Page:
This is important to keep in mind for at least two reason:

1. Negative emotions are OK and normal, indeed an important part of what makes us human. Keeping this in mind allows a person to sometimes “just sit” with negative emotions, practice self-compassion and self-reflection, and remember that they will pass;

2. Our shared experience reminds us that empathy is our most important tool for helping others by getting in touch with that part of ourselves that has experienced some degree of loneliness, embarrassment, shame, fear or vulnerability and using that to stay connected to our loved ones who are struggling. In summary, people need to feel safe to feel what they feel and be who they are, and they need to feel connected to loved ones. I would recommend working on meeting those needs for safety and connection for those with all degrees of anxiety.

— Matt Swenson, MD, board certified adult, child and adolescent psychiatrist, medical director of Utah Valley Psychiatry and Counseling Clinic in Provo

Question: Should someone with anxiety be forced to go to church or Scouts?

Answer: I think understanding and specifying the fears or concerns surrounding why the person doesn’t want to attend those activities is a necessary conversation. Being mindful of projecting our own anxiety about our loved one not attending those activities is also a necessary conversation within ourselves. If we are worried about how the non-attendance at those activities is being perceived in the community, we may need to take a step back and address the issue when we’ve acknowledged our own anxiety.

— Jenny Howe, MS, clinical therapist who practices in Kaysville, UT.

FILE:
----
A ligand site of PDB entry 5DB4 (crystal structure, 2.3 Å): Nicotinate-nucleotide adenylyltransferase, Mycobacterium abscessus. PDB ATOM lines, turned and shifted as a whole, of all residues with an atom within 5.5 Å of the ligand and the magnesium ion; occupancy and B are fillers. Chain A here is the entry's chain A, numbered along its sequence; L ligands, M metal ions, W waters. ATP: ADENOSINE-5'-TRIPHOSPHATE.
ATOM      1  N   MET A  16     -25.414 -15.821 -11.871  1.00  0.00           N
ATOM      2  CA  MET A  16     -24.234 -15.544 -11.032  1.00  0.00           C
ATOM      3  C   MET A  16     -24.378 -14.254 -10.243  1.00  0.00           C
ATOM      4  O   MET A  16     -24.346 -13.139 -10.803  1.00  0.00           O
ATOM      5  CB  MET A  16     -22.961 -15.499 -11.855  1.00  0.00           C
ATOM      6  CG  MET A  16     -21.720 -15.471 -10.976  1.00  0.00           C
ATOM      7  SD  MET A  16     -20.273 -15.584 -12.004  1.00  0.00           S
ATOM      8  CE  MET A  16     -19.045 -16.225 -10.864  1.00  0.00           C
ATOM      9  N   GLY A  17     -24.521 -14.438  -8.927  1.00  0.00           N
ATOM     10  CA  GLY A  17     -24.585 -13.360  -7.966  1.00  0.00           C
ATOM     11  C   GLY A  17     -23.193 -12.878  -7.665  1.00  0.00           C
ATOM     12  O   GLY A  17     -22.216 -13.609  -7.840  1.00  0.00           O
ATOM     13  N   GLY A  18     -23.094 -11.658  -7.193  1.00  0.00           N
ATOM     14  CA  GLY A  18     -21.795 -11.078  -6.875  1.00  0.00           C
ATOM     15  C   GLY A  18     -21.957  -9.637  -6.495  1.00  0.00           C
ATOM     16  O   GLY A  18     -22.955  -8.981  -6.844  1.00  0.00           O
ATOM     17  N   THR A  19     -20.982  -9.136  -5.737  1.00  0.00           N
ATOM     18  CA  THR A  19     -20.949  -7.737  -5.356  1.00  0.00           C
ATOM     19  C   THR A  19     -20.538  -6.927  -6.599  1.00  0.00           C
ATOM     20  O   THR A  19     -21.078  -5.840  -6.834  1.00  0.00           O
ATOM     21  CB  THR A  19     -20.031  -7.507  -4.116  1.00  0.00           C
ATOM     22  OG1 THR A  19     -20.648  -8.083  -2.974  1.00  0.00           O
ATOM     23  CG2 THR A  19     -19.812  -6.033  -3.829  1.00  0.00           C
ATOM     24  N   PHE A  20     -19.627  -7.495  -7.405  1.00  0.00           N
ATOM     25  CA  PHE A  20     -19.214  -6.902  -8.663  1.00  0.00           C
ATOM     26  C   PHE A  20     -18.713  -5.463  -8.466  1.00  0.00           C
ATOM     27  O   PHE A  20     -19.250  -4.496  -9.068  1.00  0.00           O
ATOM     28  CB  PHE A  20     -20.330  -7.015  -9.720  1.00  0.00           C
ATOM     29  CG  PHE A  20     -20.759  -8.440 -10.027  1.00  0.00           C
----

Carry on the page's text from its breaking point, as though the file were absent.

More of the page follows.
Question: I want to help kids and parents learn how to manage anxiety. What is the best pathway to take in the college system (degree) to get the education I need to be in a position to help? What bachelor’s/master’s program would you recommend?

Answer: The short answer is that there are many pathways possible to do what you want to do, and I am not sure that there is a “best” one.

First, there are multiple professional licenses available in Utah, for someone who wants to do counseling and psychotherapy. All of these professional roles can give you an opportunity to work with anxiety. Each has its own salary range. The Utah Division of Occupational and Professional Licensing (DOPL) provides licenses for the five professional roles: First, there is a licensed clinical social worker, which is the license I hold. The other roles include a licensed psychologist, a psychiatrist, a marriage and family counselor, and a clinical mental health counselor. You can learn more about these professional roles by contacting DOPL and/or looking at their website.

Second, you can qualify to take an examination for licensure in one of these roles by taking required coursework that corresponds to each role. In social work, for example, people enter and complete a Masters of Social Work (MSW) program, and then also need essentially two years of supervised, post-MSW experience before they can get licensed. Many people take a bachelor’s of Social Work before they enter an MSW program, although many students enter a MSW program with degrees in other fields such as psychology or sociology. One of the reasons I love social work is because we strongly emphasize the importance of economic and social justice, diversity and inclusion, and the role of culture in our practice.

If you are interested in getting an advanced degree that would qualify you to get licensed in one of the professional roles listed above, it is probably a good idea to look at the different degree programs, in social work, psychology, medicine, and related fields.

A last piece of advice. A long time ago, I worked with some clinical social workers when I was still an undergraduate student in my early 20s. They impressed me so much with their competency and humanity that I eventually became a social worker. Perhaps you might notice what professional helpers impress you the most and ask them about their own professional paths.

— David Derezotes, LCSW, PhD, professor at University of Utah; chair of Mental Health & Director of Bridge Training Clinic, College of Social Work, director of Peace & Conflict Studies, College of Humanities; director of Transforming Classrooms into Inclusive Communities, Center for Teaching & Learning Excellence; MUSE Professor, Undergraduate Studies